Newest Review: ... very tired, seeks out a suitable place indoors for her nap; I won't spoil the story for you, but her final choice makes you want to smil... more
Plans for a cat-nap come unstuck!
Toffee Takes a Nap - Sally Chambers
Member Name: Verbena
Toffee Takes a Nap - Sally Chambers
Advantages: Lovely story and illustrations for small children
Disadvantages: None that I can think of.
~~ Introduction ~~
Toffee Takes a Nap by Sally Chambers
© Sally Chambers 2000
Piccadilly Press, London
ISBN 1 85340 617 1 paperback - my copy was priced at £4.99. The Amazon U.K. website, accessed 6/2/12, has it priced at £7.00, from £0.01 used, or £19.99 in hardback format: ISBN 1 85340 612 0.
My copy says that Sally lives in Hayes, Kent. She has written and illustrated a number of picture books.
Other books are available in the 'Toffee' series, i.e. Toffee In Trouble, Toffee's Night Noises and Toffee's New Friend. She has also written others including the 'Wilbie' series and 'Barty Ketchup.' I've read 'Toffee's Night Noises' to children quite often and it's very popular with them.
~~Précis of the Story~~
The scene is set on a warm sunny day, clearly in summer as shown by bees, butterflies and flowers. Toffee the cat is basking in the sun, as cats will, and falls asleep at the side of the garden pond. She begins to dream but unfortunately has a nasty surprise when she rolls over and falls in! She dries off in the sun and tries to sleep again. I hope it's not a spoiler to say that this is just the first attempt to have a peaceful nap. She is thwarted by noisy 'neighbours' and narrowly avoids a fight, so Toffee, by now feeling very tired, seeks out a suitable place indoors for her nap; I won't spoil the story for you, but her final choice makes you want to smile, especially if you know cats!
~~ Some Analysis ~~
This is a story for very young children. It's the kind of simple story that would be suitable to share with babies at around nine months of age, but it would still hold the interest of children who are will soon to be able to read independently or are beginning to do so, for instance, children in Year 1 in a school in England [5 -6 years old] If you're reading it with a small child, don't be surprised if you are requested to read it over and over again - it's that kind of book. It's written in a direct style, using short words and sentences. The setting is domestic: a garden & house that will be familiar to most children. Garland jumps right into the action by briefly setting the scene and allowing Toffee to fall asleep straight away. She uses a dialogue style when indicating the noises made by the various creatures in the story. There is some use of alliteration [where a consonantal sound is repeated] and assonance [repetition of a vowel sound] sparingly: 'Toffee to take' and 'lovely sunny' so it doesn't seem contrived. I really dislike it when words are put in children's stories simply to alliterate or rhyme, and it seems artificial - it's not the case here. It is very simple, but if you look at it closely it does contain the core components of a true story: theme: Toffee's need of sleep; plot: involving conflict - here the obstacles to her getting sleep. Scenes are used to show the conflict with its initial success and seeming reversals until we begin to move towards the resolution when Toffee goes indoors through the cat flap. Children will probably empathise with her tiredness when they see the illustration where she yawns widely! Her character is identified in part by the way 'she doesn't want to fight' and she is frightened. Toffee is clearly a conflict-avoider - or, to be slightly unkind perhaps, a bit of a scaredy cat! Actually, come to think about it, it would be quite a useful book to use with children to analyse what makes a story.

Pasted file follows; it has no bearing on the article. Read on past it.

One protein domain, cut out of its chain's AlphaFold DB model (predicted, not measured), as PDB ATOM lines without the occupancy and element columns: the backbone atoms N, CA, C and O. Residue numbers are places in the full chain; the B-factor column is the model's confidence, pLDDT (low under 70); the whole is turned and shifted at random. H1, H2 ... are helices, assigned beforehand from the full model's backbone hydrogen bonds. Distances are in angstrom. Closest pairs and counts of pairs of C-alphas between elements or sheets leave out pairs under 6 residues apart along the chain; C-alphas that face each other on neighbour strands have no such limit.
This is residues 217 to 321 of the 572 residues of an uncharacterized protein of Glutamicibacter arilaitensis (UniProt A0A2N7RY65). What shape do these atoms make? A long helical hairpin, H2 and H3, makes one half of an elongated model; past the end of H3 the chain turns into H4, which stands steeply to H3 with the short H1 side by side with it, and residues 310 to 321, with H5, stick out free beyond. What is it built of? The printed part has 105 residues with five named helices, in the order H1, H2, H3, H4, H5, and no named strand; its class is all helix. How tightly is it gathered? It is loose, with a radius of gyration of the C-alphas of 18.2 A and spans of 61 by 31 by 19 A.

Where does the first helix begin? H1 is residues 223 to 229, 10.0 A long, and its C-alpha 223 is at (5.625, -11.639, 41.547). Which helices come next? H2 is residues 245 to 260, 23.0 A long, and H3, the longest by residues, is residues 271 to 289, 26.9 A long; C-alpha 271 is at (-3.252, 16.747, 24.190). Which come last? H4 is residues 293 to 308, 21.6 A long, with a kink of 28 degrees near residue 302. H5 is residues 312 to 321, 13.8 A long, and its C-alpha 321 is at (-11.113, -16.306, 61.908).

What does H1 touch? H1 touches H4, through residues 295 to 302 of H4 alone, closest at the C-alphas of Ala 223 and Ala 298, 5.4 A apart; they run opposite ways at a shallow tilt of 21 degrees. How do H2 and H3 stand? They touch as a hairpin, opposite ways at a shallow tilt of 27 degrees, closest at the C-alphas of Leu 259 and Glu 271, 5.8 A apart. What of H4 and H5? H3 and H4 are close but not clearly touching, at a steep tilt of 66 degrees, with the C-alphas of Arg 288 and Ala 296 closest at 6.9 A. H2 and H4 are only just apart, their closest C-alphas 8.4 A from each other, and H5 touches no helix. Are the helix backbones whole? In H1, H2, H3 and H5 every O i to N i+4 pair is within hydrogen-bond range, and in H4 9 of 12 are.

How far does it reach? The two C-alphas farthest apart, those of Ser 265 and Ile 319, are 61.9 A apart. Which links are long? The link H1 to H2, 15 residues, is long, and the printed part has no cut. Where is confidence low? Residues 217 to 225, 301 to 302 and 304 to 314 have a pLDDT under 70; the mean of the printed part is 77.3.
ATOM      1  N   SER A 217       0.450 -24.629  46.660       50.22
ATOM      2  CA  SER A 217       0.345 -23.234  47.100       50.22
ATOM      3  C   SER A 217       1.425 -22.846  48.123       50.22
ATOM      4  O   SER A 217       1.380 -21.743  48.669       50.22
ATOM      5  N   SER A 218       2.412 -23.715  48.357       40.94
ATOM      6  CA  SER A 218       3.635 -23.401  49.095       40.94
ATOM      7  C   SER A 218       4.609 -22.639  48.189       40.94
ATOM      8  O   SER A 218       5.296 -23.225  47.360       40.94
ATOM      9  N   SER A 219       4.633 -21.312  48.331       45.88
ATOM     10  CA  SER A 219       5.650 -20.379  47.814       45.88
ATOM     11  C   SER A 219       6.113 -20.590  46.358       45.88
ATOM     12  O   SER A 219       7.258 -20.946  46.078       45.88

~~ Comments on the Material Aspects ~~
The frontispiece indicates that the font is set in 32pt Bembo, not a font I am familiar with. It doesn't have the lower case 'a' without the curve at the top, as young children learn to write it, which is how fonts like Sassoon and Century produce this letter, but it is clear and pleasing to my eye. 32 pt is large and I feel it has the effect of drawing your eye to the text on the page - again useful for early readers.
From the illustration angle, I find it appealing. Toffee is portrayed as a rather cute, brown and orange striped cat with a white face, belly, paws & tail tip. The other cat in the story is not portrayed so appealingly, but this is in character! I like the sense of drama in the illustrations, for instance, when Toffee falls in the pond. I also like the way her ears turn down when something goes wrong, and the animation on the faces of the little birds, as well as Tom's grumpiness; it all adds to the overall impact of the story.
~~ In Conclusion ~~
I find this a visually attractive, well thought-out story that would appeal to children from babyhood through to the age of 6 or so. The simple but dramatic text, with its changes of mood, makes it a joy to read aloud and share with children. It is simple enough for slightly older children to look at or maybe even read alone or with a little support. It has all the main elements of a good story but in a simple, embryonic form. It's a theme that children will identify with, particularly if they own or know about cats. It's also great fun which is a very important factor and I highly recommend it!
I have to give it a 5 star rating.
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Summary: The story of one cat's quest to have a nap on a warm day, against the odds.